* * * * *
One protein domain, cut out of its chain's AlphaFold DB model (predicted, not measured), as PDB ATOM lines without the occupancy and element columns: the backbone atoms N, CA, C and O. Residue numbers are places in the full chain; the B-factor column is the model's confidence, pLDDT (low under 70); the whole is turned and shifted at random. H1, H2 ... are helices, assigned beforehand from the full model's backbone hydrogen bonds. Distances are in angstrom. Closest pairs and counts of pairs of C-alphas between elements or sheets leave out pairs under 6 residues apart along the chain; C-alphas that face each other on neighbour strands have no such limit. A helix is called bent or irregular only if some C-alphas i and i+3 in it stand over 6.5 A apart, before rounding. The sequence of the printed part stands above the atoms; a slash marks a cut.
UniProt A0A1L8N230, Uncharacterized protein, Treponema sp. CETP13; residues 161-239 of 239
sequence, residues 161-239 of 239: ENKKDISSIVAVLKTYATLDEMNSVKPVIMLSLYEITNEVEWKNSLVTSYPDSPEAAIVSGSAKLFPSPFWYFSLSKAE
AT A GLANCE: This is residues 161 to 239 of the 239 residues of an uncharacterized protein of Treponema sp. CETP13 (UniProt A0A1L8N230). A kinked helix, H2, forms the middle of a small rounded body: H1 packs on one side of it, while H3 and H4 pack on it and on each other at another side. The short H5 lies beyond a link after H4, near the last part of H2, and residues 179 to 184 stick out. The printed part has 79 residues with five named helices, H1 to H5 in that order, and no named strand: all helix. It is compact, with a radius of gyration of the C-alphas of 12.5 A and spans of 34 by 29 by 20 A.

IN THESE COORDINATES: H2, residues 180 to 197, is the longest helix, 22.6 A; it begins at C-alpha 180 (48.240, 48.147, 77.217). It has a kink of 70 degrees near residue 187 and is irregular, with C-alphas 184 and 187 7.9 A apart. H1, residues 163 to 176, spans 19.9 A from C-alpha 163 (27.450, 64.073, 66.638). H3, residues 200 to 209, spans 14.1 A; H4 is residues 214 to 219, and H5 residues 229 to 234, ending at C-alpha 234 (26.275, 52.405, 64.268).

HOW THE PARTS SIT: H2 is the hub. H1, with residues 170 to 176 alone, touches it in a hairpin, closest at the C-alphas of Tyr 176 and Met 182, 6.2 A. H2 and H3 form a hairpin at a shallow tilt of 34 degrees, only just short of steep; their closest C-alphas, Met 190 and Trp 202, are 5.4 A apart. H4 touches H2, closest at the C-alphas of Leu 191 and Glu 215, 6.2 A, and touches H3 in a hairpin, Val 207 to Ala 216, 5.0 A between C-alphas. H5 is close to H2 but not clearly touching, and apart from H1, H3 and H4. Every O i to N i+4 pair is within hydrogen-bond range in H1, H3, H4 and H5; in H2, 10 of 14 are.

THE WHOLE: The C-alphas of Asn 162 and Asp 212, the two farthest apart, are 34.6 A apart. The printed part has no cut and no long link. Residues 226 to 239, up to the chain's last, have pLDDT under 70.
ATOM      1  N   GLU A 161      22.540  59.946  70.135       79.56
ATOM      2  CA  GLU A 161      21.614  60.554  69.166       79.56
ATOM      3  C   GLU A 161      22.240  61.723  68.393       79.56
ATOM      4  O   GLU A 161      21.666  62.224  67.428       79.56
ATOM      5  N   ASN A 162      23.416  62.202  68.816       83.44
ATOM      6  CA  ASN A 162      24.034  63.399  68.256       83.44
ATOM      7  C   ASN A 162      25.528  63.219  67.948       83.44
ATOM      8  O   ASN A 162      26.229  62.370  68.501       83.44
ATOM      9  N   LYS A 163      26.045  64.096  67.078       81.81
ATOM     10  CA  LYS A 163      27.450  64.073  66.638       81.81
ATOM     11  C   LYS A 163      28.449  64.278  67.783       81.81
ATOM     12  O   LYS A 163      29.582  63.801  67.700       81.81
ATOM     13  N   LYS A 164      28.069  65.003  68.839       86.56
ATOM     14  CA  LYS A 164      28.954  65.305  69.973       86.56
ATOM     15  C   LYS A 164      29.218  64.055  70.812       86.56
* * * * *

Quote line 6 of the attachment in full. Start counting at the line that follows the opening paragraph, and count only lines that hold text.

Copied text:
THE WHOLE: The C-alphas of Asn 162 and Asp 212, the two farthest apart, are 34.6 A apart. The printed part has no cut and no long link. Residues 226 to 239, up to the chain's last, have pLDDT under 70.